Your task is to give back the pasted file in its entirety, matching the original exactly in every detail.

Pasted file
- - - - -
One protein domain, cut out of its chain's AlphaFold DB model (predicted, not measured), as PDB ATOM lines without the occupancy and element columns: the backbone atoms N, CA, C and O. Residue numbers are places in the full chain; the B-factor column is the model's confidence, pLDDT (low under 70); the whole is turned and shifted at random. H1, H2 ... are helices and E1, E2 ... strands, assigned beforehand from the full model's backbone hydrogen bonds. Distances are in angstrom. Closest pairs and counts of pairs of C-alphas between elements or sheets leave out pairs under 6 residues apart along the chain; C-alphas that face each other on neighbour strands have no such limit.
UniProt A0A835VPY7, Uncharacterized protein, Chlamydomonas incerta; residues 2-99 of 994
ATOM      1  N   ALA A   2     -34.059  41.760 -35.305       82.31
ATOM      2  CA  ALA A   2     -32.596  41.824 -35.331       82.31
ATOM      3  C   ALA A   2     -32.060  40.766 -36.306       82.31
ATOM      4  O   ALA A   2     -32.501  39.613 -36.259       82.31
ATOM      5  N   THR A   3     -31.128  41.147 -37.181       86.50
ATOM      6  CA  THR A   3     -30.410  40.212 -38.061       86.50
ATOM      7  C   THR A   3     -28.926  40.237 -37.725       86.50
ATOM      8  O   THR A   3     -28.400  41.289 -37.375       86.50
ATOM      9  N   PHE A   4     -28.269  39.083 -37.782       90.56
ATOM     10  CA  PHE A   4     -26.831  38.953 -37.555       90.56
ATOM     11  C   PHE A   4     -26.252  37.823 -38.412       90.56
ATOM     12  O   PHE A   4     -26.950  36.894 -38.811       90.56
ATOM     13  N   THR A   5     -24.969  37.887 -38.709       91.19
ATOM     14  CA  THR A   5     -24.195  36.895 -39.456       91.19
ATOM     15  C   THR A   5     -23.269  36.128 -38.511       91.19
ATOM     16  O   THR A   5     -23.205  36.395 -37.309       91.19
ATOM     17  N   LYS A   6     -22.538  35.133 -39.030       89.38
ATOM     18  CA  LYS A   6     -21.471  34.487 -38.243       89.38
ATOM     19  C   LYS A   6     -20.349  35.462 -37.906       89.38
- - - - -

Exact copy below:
One protein domain, cut out of its chain's AlphaFold DB model (predicted, not measured), as PDB ATOM lines without the occupancy and element columns: the backbone atoms N, CA, C and O. Residue numbers are places in the full chain; the B-factor column is the model's confidence, pLDDT (low under 70); the whole is turned and shifted at random. H1, H2 ... are helices and E1, E2 ... strands, assigned beforehand from the full model's backbone hydrogen bonds. Distances are in angstrom. Closest pairs and counts of pairs of C-alphas between elements or sheets leave out pairs under 6 residues apart along the chain; C-alphas that face each other on neighbour strands have no such limit.
UniProt A0A835VPY7, Uncharacterized protein, Chlamydomonas incerta; residues 2-99 of 994
ATOM      1  N   ALA A   2     -34.059  41.760 -35.305       82.31
ATOM      2  CA  ALA A   2     -32.596  41.824 -35.331       82.31
ATOM      3  C   ALA A   2     -32.060  40.766 -36.306       82.31
ATOM      4  O   ALA A   2     -32.501  39.613 -36.259       82.31
ATOM      5  N   THR A   3     -31.128  41.147 -37.181       86.50
ATOM      6  CA  THR A   3     -30.410  40.212 -38.061       86.50
ATOM      7  C   THR A   3     -28.926  40.237 -37.725       86.50
ATOM      8  O   THR A   3     -28.400  41.289 -37.375       86.50
ATOM      9  N   PHE A   4     -28.269  39.083 -37.782       90.56
ATOM     10  CA  PHE A   4     -26.831  38.953 -37.555       90.56
ATOM     11  C   PHE A   4     -26.252  37.823 -38.412       90.56
ATOM     12  O   PHE A   4     -26.950  36.894 -38.811       90.56
ATOM     13  N   THR A   5     -24.969  37.887 -38.709       91.19
ATOM     14  CA  THR A   5     -24.195  36.895 -39.456       91.19
ATOM     15  C   THR A   5     -23.269  36.128 -38.511       91.19
ATOM     16  O   THR A   5     -23.205  36.395 -37.309       91.19
ATOM     17  N   LYS A   6     -22.538  35.133 -39.030       89.38
ATOM     18  CA  LYS A   6     -21.471  34.487 -38.243       89.38
ATOM     19  C   LYS A   6     -20.349  35.462 -37.906       89.38